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A friend of mine forwarded this heart warming story. It had no author’s name or indication of ownership.  The message is a gentle reminder to us all that living in the ego’s shadow makes our life small, while trusting God like a young child make us whole.



I  envy Kevin. My brother Kevin thinks God lives  under his bed. At least that’s what I heard him  say one night.

He  was praying out loud in his dark bedroom, and I  stopped to listen, ‘Are you there, God?’ he  said. ‘Where are you? Oh, I see. Under the  bed…’

I  giggled softly and tiptoed off to my own room.  Kevin’s unique perspectives are often a source  of amusement. But that night something else  lingered long after the humor. I realized for  the first time the very different world Kevin  lives in.

He  was born 30 years ago, mentally disabled as a  result of difficulties during labor. Apart from  his size (he’s 6-foot-2), there are few ways in  which he is an adult.

He  reasons and communicates with the capabilities  of a 7-year-old, and he always will. He will  probably always believe that God lives under his  bed, that Santa Claus is the one who fills the  space under our tree every Christmas and that  airplanes stay up in the sky because angels  carry them.

I  remember wondering if Kevin realizes he is  different. Is he ever dissatisfied with his  monotonous life?

Up  before dawn each day, off to work at a workshop  for the disabled, home to walk our cocker  spaniel, return to eat his favorite  macaroni-and-cheese for dinner, and later to  bed.

The  only variation in the entire scheme is laundry,  when he hovers excitedly over the washing  machine like a mother with her newborn  child.

He  does not seem dissatisfied.

He  lopes out to the bus every morning at 7:05,  eager for a day of simple work.

He  wrings his hands excitedly while the water boils  on the stove before dinner, and he stays up late  twice a week to gather our dirty laundry for his  next day’s laundry chores.

And  Saturdays-oh, the bliss of Saturdays! That’s the  day my Dad takes Kevin to the airport to have a  soft drink, watch the planes land, and speculate  loudly on the destination of each passenger  inside. ‘That one’s goin’ to Chi-car-go! ‘ Kevin  shouts as he claps his hands.

His  anticipation is so great he can hardly sleep on  Friday nights.

And  so goes his world of daily rituals and weekend  field trips.

He  doesn’t know what it means to be  discontent.

His  life is simple.

He  will never know the entanglements of wealth or  power, and he does not care what brand of  clothing he wears or what kind of food he eats.  His needs have always been met, and he never  worries that one day they may not be.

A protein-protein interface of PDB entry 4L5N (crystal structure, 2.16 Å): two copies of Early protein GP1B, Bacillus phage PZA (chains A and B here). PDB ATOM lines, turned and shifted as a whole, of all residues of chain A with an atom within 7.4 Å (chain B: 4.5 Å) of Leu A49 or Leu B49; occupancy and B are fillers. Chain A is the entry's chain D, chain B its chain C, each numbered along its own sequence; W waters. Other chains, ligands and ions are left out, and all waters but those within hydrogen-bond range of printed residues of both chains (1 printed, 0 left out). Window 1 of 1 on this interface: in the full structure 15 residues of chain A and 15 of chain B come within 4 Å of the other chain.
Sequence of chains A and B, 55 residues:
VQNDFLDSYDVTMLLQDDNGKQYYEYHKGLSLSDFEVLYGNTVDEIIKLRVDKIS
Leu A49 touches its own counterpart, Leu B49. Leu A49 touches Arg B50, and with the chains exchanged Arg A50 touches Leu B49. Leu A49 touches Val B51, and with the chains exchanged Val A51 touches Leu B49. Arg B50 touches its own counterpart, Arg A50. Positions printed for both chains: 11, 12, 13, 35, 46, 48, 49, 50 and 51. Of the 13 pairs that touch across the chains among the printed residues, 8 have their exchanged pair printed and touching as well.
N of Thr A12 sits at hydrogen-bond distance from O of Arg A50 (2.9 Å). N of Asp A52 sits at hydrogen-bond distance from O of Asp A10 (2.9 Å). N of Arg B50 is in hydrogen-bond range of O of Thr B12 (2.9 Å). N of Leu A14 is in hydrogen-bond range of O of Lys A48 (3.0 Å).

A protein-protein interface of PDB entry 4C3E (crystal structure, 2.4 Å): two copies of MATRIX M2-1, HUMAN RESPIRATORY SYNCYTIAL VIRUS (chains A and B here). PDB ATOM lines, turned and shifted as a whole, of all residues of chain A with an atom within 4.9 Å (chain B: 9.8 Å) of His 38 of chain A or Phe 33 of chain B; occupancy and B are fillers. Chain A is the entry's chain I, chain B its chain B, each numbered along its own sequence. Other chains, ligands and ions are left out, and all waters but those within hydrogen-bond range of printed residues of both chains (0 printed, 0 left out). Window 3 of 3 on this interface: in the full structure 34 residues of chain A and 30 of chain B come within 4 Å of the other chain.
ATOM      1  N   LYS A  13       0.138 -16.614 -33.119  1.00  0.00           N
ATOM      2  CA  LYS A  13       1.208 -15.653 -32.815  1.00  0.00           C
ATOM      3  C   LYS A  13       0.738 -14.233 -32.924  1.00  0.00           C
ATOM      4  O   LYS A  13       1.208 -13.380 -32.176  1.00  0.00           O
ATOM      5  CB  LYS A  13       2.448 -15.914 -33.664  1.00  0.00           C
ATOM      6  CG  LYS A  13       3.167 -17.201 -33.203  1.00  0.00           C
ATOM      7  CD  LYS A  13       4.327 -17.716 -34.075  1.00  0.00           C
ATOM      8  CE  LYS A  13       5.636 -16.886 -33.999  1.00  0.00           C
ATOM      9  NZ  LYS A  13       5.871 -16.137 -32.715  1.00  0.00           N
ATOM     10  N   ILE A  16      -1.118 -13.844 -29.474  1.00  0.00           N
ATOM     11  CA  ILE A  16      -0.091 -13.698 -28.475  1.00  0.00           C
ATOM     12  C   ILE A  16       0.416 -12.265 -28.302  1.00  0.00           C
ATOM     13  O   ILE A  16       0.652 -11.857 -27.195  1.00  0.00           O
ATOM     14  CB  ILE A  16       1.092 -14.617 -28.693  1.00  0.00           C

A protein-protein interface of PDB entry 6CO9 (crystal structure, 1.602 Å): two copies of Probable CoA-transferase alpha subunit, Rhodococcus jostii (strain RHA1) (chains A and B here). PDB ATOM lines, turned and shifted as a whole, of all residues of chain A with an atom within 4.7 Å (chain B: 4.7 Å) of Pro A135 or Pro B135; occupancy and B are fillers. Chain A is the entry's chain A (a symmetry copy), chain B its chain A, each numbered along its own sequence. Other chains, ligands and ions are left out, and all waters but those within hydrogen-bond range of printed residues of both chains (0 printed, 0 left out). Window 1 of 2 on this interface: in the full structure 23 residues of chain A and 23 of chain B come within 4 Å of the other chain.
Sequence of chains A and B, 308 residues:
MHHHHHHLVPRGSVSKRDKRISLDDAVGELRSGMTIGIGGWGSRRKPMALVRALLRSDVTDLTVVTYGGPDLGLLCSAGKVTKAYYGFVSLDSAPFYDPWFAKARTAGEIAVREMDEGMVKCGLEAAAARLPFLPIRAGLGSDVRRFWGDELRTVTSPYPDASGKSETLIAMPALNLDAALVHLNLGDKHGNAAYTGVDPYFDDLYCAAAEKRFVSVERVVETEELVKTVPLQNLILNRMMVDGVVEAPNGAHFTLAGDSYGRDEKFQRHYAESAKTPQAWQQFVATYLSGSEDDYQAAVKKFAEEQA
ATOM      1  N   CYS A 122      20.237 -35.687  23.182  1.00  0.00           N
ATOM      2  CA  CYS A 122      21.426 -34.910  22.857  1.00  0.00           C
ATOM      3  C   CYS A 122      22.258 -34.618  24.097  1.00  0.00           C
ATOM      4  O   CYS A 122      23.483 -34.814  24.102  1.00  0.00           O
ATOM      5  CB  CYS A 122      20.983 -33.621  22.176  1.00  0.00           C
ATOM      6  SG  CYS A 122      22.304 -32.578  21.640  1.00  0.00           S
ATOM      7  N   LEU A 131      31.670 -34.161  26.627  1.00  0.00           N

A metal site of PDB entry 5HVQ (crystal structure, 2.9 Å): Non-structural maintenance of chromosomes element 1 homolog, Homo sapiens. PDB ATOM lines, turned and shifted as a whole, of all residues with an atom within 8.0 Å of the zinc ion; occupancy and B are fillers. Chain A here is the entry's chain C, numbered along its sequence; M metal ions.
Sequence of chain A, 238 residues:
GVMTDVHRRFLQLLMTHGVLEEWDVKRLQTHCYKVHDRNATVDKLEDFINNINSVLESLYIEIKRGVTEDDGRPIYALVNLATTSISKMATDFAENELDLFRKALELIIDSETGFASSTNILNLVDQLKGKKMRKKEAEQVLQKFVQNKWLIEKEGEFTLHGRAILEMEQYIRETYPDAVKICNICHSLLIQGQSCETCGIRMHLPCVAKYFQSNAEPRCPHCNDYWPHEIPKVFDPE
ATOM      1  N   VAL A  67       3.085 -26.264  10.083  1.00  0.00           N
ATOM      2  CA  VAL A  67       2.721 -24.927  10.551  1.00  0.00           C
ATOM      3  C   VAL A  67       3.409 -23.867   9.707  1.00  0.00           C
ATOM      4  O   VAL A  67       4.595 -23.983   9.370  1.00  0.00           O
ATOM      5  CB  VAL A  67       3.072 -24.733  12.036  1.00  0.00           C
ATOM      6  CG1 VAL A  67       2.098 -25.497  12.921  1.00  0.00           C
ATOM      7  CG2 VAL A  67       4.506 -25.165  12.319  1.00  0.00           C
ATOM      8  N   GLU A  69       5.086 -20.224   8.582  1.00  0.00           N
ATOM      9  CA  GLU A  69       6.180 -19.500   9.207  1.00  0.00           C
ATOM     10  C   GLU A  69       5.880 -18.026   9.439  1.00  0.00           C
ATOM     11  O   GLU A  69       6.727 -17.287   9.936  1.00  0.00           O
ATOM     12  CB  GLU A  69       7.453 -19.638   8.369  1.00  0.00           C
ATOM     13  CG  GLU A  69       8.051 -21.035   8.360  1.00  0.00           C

His  hands are diligent. Kevin is never so happy as  when he is working. When he unloads the  dishwasher or vacuums the carpet, his heart is  completely in it.

He  does not shrink from a job when it is begun, and  he does not leave a job until it is finished.  But when his tasks are done, Kevin knows how to  relax.

He  is not obsessed with his work or the work of  others. His heart is pure.

He  still believes everyone tells the truth,  promises must be kept, and when you are wrong,  you apologize instead of argue.

Free  from pride and unconcerned with appearances,  Kevin is not afraid to cry when he is hurt,  angry or sorry. He is always transparent, always  sincere. And he trusts God.

Not  confined by intellectual reasoning, when he  comes to Christ, he comes as a child. Kevin  seems to know God – to really be friends with  Him in a way that is difficult for an ‘educated’  person to grasp. God seems like his closest  companion.

In  my moments of doubt and frustrations with my  Christianity I envy the security Kevin has in  his simple faith.

It  is then that I am most willing to admit that he  has some divine knowledge that rises above my  mortal questions

It  is then I realize that perhaps he is not the one  with the handicap . I am. My obligations, my  fear, my pride, my circumstances – they all  become disabilities when I do not trust them to  God’s care

Who  knows if Kevin comprehends things I can never  learn? After all, he has spent his whole life in  that kind of innocence, praying after dark and  soaking up the goodness and love of God.

And  one day, when the mysteries of heaven are  opened, and we are all amazed at how close God  really is to our hearts, I’ll realize that God  heard the simple prayers of a boy who believed  that God lived under his bed.

Kevin  won’t be surprised at all!

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